How Long Do Apples Last in the Fridge?

Apples can last anywhere from a few days to several weeks. The hardy varieties harvested in the late fall are the best apples for storing. These apples are thicker and, therefore, better suited for storage. You can find these varieties in most supermarkets. This article explains how to test them for freshness.

The first step in storing apples in the fridge is ensuring they are insulated. A cardboard box or crate lined with insulation will work just fine. If you do not have an airtight container, place the apples in a crisper drawer. They will remain fresh and flavorful if they are kept in this environment. Also, ensure the apples are not touching each other, which can cause soft spots.


How Long Do Apple Last in the Fridge

An apple’s shelf life is mostly influenced by when it was picked, how it was stored afterward, and whether it was washed, chopped, or cooked.

Before reaching grocery shops, many fruit wholesalers maintain apples in controlled environments where they stay fresh for several months. For instance, a gas called 1-methyl cyclopropane (1-MCP) is frequently used to treat apple bins.

By inhibiting the effects of ethylene, a colorless gas that promotes food ripening, 1-MCP usage stops apples in storage from ripening. However, ripening begins again once the apples are removed from these circumstances.

The way apples are stored at home, including the temperature at which they are kept and whether or not they have been cleaned or chopped, is what matters most to customers.

The approximate shelf life of apples, based on how they are handled and kept, is as follows:

5-7 days on the counter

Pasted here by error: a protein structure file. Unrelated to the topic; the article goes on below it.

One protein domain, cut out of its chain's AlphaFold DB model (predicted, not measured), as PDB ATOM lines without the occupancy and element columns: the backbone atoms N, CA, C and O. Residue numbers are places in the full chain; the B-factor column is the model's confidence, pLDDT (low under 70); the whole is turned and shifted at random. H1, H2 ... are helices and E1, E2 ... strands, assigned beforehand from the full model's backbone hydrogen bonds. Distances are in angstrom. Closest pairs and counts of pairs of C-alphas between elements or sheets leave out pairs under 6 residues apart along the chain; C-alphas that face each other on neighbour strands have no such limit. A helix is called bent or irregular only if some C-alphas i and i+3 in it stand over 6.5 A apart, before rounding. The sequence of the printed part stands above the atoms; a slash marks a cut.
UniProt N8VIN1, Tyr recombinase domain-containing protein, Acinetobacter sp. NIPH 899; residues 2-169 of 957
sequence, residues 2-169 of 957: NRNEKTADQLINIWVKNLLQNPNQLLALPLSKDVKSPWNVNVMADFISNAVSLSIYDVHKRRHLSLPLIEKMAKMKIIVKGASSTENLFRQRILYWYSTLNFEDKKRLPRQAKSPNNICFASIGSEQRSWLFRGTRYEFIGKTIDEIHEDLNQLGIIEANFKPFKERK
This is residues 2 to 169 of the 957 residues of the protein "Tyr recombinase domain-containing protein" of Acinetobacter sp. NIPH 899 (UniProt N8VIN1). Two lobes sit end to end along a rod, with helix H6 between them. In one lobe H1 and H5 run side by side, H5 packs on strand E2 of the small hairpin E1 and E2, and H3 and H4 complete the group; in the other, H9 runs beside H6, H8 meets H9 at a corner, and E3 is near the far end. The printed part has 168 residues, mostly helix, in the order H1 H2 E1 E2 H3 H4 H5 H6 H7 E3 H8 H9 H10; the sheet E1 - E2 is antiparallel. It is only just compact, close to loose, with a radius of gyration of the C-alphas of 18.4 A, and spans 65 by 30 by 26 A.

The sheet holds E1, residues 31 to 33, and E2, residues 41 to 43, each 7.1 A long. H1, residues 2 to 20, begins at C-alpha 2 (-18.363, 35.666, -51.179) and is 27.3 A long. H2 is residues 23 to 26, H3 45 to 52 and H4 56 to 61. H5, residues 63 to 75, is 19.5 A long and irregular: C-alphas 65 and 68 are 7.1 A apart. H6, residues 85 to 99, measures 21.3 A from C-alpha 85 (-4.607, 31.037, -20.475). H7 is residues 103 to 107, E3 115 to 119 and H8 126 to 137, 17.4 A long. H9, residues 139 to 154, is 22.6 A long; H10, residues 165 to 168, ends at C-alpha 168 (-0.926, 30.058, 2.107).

Three weeks in the pantry

4-6 weeks in the refrigerator

3-5 days in the refrigerator after cutting; 8 months in the freezer

7–10 days in the refrigerator and two months in the freezer after making applesauce

Cooked: 3-5 days in the refrigerator, like apple pie.

How to Lengthen the Life of Apples in Storage?

It is possible to extend the shelf life of apples by following appropriate fruit storage practices at home.

To help keep your apples as fresh as possible, try the following:

Before washing your apples, please wait until you’re ready to prepare and consume them.

Keep your apples whole until you’re ready to consume them because oxygen exposure might speed up the process of oxidation and decay.

Because colder temperatures keep food fresher longer, store entire apples in the refrigerator’s crisper drawer rather than on the counter or in the pantry.

Sliced apples should be submerged in a solution containing one teaspoon (5 ml) of lemon juice and 1 cup (240 ml) of water to prevent browning due to natural oxidation.

To stop the transmission of ethylene gas, which can hasten the ripening of nearby apples, wrap each apple in plastic or a paper bag.

You can prolong the enjoyment of fresh apples by applying straightforward preparation and storing suggestions at home.